SanFred 06-2-19


How Passion in Your Work and Life Can Turn the Ordinary into the Extraordinary


Mark Sanborn

Waterbrook Press, 2002, 115 pp., ISBN


Motivational speaker Mark Sanborn was so impressed with the extraordinary service of his postal carrier that he began using him as an example in his lectures and eventually included him as the showpiece for this little motivational book on excellence.


You can make a difference.”  “Nobody can prevent you from choosing to be exceptional.”  “Faithfully doing your best, independent of the support, acknowledgment, or reward of others, is a key determinant in a fulfilling career.” (9-11)


“The quality of the relationships determines the quality of the product or service.” (11)


You can continually create value for customers and it doesn’t have to cost a penny.  You can replace money with imagination.  The most critical factor for employability is “the ability to create value for customers and colleagues without spending money to do it.”  Substitute creativity for capital.  (12-13)


Your primary competitor is mediocrity. (14)


“One thing seems common to all human beings: a passion for significance.” (29)


“All men matter.  You matter.  I matter.  It’s the hardest thing in theology to believe.” (33, quoting G. K. Chesterton)


“You do change the world every day, whether you intend to or not.  “Often it only takes a small act to make a big difference.”  “The key question is, What kind of difference is each of us making? (34-5)


Don’t use people as a means to an end.  “Strong relationships ... are the basis of partnerships and teamwork.”  “The quality of a relationships is related directly to the amount of time invested in it.  Make sure you give some of your best time to your relationships.” (43)


“The prerequisite for relationship building is trust.  At its most basic level, trust is built on believing that people are who they represent themselves to be.” (46) [I think I would say it is being who you present yourself to be.  dlm]


Be interested.  “Appreciating the people we serve, I believe, increases the value of our service to them.”  Be a better listener.  Care about people.  Be honest.  Be helpful.  Be prompt.  (46-48)


“The best Freds are true artists at taking ordinary products or job responsibilities and services and making them extraordinary.” (51)


Add value.  Some ways:  Tell the truth.  Be personable.  Extend yourself to others genuinely and enthusiastically.  Add an artistic flourish.  Meet needs in advance.  Add enjoyment, enthusiasm, and humor.  Eliminate nuisances and irritations, like waiting, defects, mistakes, etc. Simplify.  Improve.  Entertain. (53-60)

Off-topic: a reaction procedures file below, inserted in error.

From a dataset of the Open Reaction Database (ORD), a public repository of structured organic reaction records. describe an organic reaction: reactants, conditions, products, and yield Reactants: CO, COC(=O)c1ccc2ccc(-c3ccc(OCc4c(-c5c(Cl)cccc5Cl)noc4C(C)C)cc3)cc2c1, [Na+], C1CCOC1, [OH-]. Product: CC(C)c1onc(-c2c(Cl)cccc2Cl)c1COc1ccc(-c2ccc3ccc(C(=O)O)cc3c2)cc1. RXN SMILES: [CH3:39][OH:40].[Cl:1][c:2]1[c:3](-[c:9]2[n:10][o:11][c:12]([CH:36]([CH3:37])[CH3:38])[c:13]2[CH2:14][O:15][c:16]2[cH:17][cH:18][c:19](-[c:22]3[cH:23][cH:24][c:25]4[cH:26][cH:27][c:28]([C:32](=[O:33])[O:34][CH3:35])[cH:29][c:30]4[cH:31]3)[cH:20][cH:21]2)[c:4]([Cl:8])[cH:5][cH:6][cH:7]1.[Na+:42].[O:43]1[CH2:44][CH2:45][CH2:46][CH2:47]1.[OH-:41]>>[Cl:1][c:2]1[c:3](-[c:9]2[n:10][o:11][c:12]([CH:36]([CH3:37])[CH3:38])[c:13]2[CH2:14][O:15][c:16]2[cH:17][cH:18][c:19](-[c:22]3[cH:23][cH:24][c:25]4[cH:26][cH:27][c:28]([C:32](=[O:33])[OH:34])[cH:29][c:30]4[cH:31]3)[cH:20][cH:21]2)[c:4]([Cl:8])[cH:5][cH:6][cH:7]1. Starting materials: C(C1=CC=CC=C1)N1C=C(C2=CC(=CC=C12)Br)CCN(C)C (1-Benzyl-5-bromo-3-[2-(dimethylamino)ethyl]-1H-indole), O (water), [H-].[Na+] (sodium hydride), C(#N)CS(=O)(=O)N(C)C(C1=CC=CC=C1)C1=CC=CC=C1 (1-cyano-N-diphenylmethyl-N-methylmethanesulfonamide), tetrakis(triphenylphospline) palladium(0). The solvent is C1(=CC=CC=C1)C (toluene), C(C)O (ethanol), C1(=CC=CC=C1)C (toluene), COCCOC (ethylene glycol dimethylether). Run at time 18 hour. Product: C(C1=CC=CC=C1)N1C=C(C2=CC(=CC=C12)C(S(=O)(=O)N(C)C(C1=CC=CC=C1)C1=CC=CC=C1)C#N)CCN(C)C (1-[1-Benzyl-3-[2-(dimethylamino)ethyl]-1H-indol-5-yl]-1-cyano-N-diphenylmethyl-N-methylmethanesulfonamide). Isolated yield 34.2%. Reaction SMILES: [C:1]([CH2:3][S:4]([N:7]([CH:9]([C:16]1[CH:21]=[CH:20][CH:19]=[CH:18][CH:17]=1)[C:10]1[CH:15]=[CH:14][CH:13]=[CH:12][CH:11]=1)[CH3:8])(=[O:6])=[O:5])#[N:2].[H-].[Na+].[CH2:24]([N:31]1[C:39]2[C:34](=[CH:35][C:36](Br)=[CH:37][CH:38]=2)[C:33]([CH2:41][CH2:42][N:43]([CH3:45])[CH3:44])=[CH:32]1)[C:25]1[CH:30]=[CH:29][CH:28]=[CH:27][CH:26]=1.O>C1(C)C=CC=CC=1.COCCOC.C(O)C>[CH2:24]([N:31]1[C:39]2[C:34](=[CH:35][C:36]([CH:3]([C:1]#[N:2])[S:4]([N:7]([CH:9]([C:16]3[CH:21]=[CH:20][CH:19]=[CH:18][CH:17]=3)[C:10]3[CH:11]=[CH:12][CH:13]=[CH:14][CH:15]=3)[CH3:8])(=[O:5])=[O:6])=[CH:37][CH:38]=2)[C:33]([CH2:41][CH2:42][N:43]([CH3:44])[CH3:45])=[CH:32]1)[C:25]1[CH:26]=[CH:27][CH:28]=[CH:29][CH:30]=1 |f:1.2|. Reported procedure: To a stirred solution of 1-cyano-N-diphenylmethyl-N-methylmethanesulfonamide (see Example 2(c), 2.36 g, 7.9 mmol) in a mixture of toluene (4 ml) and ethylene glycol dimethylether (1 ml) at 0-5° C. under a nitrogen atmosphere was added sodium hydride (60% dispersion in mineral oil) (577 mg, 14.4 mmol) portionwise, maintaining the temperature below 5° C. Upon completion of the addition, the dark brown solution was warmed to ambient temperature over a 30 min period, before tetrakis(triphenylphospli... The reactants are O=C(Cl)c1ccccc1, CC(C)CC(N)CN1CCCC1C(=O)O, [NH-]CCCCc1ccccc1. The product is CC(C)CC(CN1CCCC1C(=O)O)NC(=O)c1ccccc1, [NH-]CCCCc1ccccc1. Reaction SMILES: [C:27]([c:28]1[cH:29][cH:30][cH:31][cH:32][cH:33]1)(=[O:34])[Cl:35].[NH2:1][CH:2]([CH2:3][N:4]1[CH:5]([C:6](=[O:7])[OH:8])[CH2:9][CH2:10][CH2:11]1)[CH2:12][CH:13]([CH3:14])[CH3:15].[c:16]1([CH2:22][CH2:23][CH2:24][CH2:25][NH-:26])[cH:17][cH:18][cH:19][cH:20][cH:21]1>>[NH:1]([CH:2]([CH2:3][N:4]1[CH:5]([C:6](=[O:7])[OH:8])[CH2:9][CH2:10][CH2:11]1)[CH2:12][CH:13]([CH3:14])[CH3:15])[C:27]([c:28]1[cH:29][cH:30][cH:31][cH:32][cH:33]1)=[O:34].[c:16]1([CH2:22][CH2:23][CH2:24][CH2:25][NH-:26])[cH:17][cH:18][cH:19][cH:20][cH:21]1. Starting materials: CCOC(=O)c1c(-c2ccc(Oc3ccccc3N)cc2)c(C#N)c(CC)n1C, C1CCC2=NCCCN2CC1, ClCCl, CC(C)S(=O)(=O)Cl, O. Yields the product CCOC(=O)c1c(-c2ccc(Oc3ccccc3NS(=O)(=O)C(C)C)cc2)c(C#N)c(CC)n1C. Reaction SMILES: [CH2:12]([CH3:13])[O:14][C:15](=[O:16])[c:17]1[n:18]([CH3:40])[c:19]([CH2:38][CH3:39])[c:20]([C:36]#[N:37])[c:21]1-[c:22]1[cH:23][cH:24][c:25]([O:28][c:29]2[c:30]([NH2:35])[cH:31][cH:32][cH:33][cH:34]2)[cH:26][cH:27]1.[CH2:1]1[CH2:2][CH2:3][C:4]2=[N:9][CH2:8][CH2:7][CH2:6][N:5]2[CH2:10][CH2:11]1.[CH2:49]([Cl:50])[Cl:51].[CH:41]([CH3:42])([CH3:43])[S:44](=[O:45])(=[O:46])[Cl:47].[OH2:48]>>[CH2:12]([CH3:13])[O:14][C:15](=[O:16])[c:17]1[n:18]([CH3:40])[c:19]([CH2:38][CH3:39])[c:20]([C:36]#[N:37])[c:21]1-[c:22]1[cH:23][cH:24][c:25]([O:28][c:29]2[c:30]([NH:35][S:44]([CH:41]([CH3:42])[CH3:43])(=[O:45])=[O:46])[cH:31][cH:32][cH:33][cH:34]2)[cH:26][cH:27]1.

To grow your value, become a sponge for ideas. (63)  “Seek out what the best people are doing.  Watch and learn.  Then adapt and apply.” (66)


“Freds have a profound impact on others because of the example they set.  Their efforts inspire, both directly and indirectly.” (70)


“Customers don’t have relationships with organizations; they form relationships with individuals.  Passionate employees, whether they are salespeople, technicians, or service reps, constantly show their commitment to customers.” (74)


“When you don’t see much meaning in what you do, you won’t bring much value to what you do.”  Help others see the bigger picture of their importance. (83) Recognize their contribution, reinforce its positive effects, and repeat. (85)


Inspire others with the example of your life. 


“We are what we repeatedly do.  Excellence, then, is not an act, but a habit.” Aristotle (99)


“Jesus said simply, ‘The greatest among you will be your servant” (Matthew 23:11).”  (106)


The most important thing is love.  “Love is the commitment to treat a person with dignity and kindness regardless of how you feel about him or her.” (109)


“Fred the Postman loves people.  He loves his customers.  He loves his coworkers.  And it shows.”  “What makes any life extraordinary is living it with love.” (110)

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